Saudi Arabia after Fahd

August 03, 2005|By Allen Keiswetter

WASHINGTON - The death of Saudi King Fahd and the ascension of Abdullah Abdulaziz al Saud, his half-brother, to the throne portend no major changes in the U.S.-Saudi relations or on issues of great importance to the United States such as oil policy or terrorism.

As crown prince, Abdullah has been the de facto ruler since 1995, when King Fahd had a stroke. President Bush knows King Abdullah well, and the two have met twice at the president's ranch in Crawford, Texas.

Principal changes are likely to be at home.

King Fahd and his six full brothers, known as the "Sudairi seven," have led the kingdom through a tumultuous period that has included the takeover of the Mecca mosque in 1979, the oil boom and the economic development of the country, and the first Persian Gulf war. While acclaimed for their political skills, their self-enrichment and lack of piety made them vulnerable to charges of corruption and dissipation.

But King Abdullah is known for his rectitude and a desire to reform the Saudi political system. In the late 1990s, when oil prices still were low, he lectured the royal family about the need for reform and financial belt-tightening. His hand will now be strengthened. But changes will come slowly because the royal family operates by consensus.

A principal question at home is how the royal succession will line up. Prince Sultan, one of the Sudairi seven who is deputy prime minister and defense minister, was named as the new crown prince. But he has a history of health problems and is only slightly younger than 81-year-old Abdullah. Therefore, look for several changeovers in the next few years.

At some point, the royal family will have to face up to when to move in the line of succession from the sons of founder Abdulaziz ibn Saud to his grandsons.

The al Saud kings are likely to rule for a long time. While there are signs of discontent in the kingdom, there is little reason to believe it has reached revolutionary proportions. For the most part, the royal family represents the modernizing elite, and the threat to its rule is from religious conservatives such as Osama bin Laden rather than from impatient liberal reformers.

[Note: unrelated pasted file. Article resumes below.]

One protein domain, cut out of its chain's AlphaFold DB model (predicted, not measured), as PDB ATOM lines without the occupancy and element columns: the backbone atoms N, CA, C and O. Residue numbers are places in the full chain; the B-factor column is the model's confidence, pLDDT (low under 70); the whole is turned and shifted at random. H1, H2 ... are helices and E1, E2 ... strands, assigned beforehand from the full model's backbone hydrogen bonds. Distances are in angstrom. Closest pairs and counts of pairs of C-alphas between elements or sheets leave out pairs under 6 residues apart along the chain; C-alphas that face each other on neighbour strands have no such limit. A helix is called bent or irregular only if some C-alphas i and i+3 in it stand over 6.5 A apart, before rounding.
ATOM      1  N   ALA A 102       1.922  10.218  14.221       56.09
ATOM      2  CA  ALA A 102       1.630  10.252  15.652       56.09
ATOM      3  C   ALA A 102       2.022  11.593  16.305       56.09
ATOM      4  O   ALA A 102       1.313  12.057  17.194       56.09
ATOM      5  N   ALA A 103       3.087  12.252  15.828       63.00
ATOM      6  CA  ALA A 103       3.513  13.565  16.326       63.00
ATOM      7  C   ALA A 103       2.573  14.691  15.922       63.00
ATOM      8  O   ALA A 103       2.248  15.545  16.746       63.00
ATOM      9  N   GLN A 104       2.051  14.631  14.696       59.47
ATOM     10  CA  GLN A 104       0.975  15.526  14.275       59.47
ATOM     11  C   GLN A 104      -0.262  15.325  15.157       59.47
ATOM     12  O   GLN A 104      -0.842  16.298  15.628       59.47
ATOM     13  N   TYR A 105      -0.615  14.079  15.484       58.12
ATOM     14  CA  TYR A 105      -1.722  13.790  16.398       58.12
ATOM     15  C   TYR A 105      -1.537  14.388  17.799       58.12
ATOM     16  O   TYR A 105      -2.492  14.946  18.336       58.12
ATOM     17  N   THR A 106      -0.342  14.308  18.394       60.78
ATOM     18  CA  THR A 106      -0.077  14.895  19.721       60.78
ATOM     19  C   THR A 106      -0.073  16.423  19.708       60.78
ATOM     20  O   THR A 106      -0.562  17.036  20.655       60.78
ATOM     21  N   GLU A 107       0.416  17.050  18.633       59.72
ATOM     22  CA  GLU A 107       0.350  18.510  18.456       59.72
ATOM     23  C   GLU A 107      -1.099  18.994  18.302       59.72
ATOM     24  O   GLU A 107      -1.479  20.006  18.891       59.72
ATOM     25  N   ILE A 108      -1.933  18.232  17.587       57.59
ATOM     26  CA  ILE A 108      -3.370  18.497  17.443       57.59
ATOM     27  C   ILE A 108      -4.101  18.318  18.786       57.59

What is likely is continued slow progress toward expanding political participation, such as the municipal elections held this spring and greater governmental accountability, because of internal pressures and international demands for transparency as a prerequisite to joining the World Trade Organization.

Abroad, close U.S.-Saudi relations are threatened by rising anti-Saudi sentiment in the United States and rising anti-American sentiment in Saudi Arabia and in the Arab world generally.

It will be the job of King Abdullah as well as President Bush to continue to find common interests: fighting terrorism, securing the world's oil supply at fair prices, achieving Middle East peace and finding a new system of security for gulf region. That's where the Saudis could play a make-or-break role with regard to Iraq and Iran.

I could not agree more with Secretary of State Condoleezza Rice that now is the time for diplomacy. This is going to require patience, not just persistence, as the United States justifiably seeks democratic change in the region and to curb violent forms of Wahhabism and as the Saudis understandably seek to guard their Islamic values in a globalizing world.

Allen Keiswetter, an adjunct scholar at the Middle East Institute, is a former deputy assistant secretary of state for Near Eastern Affairs and former Arabian Peninsula Affairs director at the State Department.

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